Business Report: How to Structure and Write It

You will write many reports as a business, economics, or marketing student. In the business world, it is an important way to present your plans and proposals to employers and possible investors. Learning how to organize and write a business report is a crucial skill and fundamental to your studies and career.

The business report definition.

In this guide, our team has explained how to organize and plan your business report. We have also listed key tips for successfully writing and polishing your paper.

✏️ Planning a Business Report: Questions to Ask

Before you write your report, figure out what you need to include. This will let you determine how to make your writing relevant and accessible.

We highly recommend following this checklist:

❓ What is the purpose of your report?The overall purpose of any business report is to assist in decision-making processes. However, you should also think about how the information presented will serve your readers.
❓ Who will read this report?Consider your target audience. Think about what the readers know, what they need to know, and how they want to use this information. You will have to keep your audience in mind when developing your titles and content.
❓ What central messages will you explore in the report?Identify the message or ideas you need to convey, as well as the necessary data. Think about these questions: What information should I include? What are the essential details?
❓ How will you structure your work?Decide on your approach – deductive or inductive?

For the former, the findings are presented at the start of the study, and the report justifies them. The latter walks the reader through the conversation first and then delivers your conclusions and recommendations in the end.

Free Business Report Examples

To learn about planning and organizing reports, you will benefit from checking free college essays. Successful samples clearly demonstrate how to structure professional papers and approach business topics.

We recommend you read these examples:

🗃️ How to Structure a Business Report: Step by Step

Now that you have the key features figured out, you can start developing your outline. You should organize your business report, so it is as easy as possible to write.

Business report's word count.

In the next section, we’ve covered each part of the business report.

Title Page

A cover page is necessary in the business world, being the first thing the readers see. However, you may not need it in your study project. Chances are your professor or examiner won’t require it. So, we’ll start with the title page here.

A title page is included at the beginning of a professional paper or academic essay. It is intended to serve as a preview and summary of the key aspects of the project. The primary components of a title page are the writer’s name, the work’s title, and the name of the school, university, or other institution where the paper is being written and submitted.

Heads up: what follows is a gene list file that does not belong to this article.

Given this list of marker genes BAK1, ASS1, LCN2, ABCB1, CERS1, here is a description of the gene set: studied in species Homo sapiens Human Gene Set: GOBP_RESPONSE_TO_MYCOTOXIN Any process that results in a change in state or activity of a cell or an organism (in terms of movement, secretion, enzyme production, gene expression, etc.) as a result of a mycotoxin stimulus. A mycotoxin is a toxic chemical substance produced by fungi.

Here are the elements you should include:

  • The complete title (centered, in bold or upper case).
  • The person/organization for which it was prepared (optional).
  • The deadline.
  • The lecturer or tutor’s name.
  • The subject’s name (and its code).
  • Do not include the page number (however, it is still counted as a page).

❗ These requirements may vary depending on your institution.

Executive Summary

An executive summary is intended to provide investors, stakeholders, and other readers with a short overview of the key information. It includes background context, a brief analysis, a conclusion, and a short statement addressing the central problem.

Five elements of an executive summary.

It should contain the following:

  1. The purpose of the report. Discuss the project’s goal briefly. Whether it’s to launch a new campaign, create a new policy, perform a survey or research, or test a product, talk about it. Why was this information compiled? What is the goal of the person or organization who created it?
  2. A bit of context for your readers. Shortly present a brief history of the project and mention a specific incident that prompted its inception. Don’t forget to explain whether it is the first of its kind or part of a series. It’s also a good idea to specify whether the report is being carried out in collaboration with or with support from other organizations.
  3. A description of what you have done in the report. Specify which departments are participating and how. What are their contributions? Describe the major obstacles or issues encountered throughout your research and analysis. Also, explain how the team will handle and address such challenges.
  4. A short summary of the main results and ideas. Summarize your project and its objective. Write about the principal problem or issue you expected to resolve or address. What is critical for the reader to understand?